Some hospitals bill rape victims for tests, care

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NEW ORLEANS (AP) — Hospitals should not be billing rape victims for forensic medical evaluations and care, state legislators and others say.

They responded to a NOLA.comThe Times-Picayune report ( that some victims are getting billed $1,700 to $4,000 even though state and federal guidelines require many of the services to be free for victims. Practices vary widely among hospitals and parishes, it said.

"I had no idea that was happening," said state Rep. Helena Moreno, D-New Orleans. "Talk about being traumatized twice."

Soon after the article and video were published online, the state Department of Health and Hospitals released a statement saying officials will work with the Legislature to change things, the news organization ( reported.

"We take a strong stand against sexual violence," said spokeswoman Olivia Watkins. "Our heart goes out to victims of these crimes."

The DHH statement blamed the billings on "disjointed local parish health policies" and "a poor legacy charity system that was run inefficiently for many years."

State Sen. J.P. Morrell says he was already looking for a possible legislative solution.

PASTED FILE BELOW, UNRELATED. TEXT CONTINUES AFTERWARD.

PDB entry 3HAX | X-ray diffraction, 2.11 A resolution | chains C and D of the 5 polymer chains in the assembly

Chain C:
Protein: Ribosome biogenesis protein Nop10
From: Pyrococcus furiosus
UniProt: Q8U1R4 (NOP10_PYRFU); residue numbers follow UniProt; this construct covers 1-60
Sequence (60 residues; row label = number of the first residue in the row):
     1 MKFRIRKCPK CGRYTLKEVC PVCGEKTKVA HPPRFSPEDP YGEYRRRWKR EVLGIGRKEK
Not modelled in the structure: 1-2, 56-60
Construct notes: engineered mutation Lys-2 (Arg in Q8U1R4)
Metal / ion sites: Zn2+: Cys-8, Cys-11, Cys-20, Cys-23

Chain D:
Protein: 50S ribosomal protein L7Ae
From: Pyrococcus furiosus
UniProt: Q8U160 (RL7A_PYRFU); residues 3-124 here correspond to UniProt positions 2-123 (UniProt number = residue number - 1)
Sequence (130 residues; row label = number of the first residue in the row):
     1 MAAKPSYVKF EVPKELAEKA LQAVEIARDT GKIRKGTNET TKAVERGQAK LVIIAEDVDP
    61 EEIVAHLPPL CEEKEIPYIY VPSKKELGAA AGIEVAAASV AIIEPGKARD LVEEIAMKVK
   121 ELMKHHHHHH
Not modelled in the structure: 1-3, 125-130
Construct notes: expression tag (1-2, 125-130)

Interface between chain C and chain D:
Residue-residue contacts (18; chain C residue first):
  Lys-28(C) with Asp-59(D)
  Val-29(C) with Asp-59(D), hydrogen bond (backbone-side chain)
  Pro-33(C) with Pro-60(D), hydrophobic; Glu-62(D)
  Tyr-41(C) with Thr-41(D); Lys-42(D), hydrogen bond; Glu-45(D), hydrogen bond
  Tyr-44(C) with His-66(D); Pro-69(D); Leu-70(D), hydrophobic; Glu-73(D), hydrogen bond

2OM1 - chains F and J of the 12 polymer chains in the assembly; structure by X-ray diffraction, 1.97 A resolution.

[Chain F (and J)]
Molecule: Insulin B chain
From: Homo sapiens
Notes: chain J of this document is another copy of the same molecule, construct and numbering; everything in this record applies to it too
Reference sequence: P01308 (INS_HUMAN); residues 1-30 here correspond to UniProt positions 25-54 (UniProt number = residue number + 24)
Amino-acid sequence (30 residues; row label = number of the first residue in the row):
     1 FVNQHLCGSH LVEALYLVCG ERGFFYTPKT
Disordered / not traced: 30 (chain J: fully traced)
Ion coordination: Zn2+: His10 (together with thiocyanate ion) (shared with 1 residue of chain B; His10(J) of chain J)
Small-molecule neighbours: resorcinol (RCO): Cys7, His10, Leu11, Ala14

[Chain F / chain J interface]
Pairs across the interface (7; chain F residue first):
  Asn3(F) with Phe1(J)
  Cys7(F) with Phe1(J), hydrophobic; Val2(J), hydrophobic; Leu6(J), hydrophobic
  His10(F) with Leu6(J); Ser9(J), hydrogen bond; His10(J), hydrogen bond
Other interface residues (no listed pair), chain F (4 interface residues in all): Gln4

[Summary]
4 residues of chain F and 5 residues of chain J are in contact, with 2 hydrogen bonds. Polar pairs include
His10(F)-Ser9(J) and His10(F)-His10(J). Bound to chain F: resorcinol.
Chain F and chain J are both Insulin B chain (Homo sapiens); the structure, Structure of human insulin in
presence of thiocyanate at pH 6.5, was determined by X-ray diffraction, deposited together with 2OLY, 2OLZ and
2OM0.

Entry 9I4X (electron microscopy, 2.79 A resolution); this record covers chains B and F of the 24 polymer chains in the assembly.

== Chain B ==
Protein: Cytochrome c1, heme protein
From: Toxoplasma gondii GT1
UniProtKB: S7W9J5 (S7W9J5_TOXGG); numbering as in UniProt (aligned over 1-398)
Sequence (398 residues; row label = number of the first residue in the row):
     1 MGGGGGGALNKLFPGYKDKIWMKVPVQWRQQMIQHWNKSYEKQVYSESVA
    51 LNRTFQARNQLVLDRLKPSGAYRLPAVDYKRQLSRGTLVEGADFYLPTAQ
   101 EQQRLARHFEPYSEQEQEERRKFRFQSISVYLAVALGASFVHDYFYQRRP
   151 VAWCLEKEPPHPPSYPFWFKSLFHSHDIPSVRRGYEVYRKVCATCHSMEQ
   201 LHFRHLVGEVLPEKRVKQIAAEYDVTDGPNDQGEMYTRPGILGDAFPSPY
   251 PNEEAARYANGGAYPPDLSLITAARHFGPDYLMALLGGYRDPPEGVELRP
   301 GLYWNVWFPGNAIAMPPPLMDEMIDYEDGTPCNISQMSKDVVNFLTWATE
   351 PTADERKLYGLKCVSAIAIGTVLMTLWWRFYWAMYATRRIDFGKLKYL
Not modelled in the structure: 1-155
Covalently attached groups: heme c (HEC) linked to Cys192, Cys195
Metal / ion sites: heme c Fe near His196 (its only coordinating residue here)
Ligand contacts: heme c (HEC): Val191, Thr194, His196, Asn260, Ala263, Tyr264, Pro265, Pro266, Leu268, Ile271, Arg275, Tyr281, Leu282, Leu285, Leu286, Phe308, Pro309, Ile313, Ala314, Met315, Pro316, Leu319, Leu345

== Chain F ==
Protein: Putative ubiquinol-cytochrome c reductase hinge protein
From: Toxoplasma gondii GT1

Interim LSU Hospital does not charge victims for collecting evidence but does bill for tests to see if they are pregnant or have HIV, officials said.

Private hospital managers cannot afford to continue the public hospitals' practice of using any means to support victims of violent crime, because that contributed to their insolvency, said Dr. Frank Opelka, executive vice president for the public LSU system of hospitals and leader of Gov. Bobby Jindal's effort to privatize them.

He suggested putting the bill on health insurance and Medicaid. "I think we should have — and I would strongly support — a statewide policy that your benefits package should include this as an essential benefit," he said. "It's not time to worry about how you're going to pay for this."

Racheal Hebert, executive director of Sexual Trauma Awareness and Response, a victims advocacy group in Baton Rouge, said that the news story sparked needed conversation about an issue that for too long has gone unnoticed.

Now begins the hard part: trying to find solutions.

"I want to see something that is not just a Band-Aid fix," said Amanda Tonkovich, coordinator for the New Orleans Sexual Assault Response Team who also counsels rape victims through her work with the New Orleans Family Justice Center.

The government should take responsibility, Hebert said.


Information from: The Times-Picayune,

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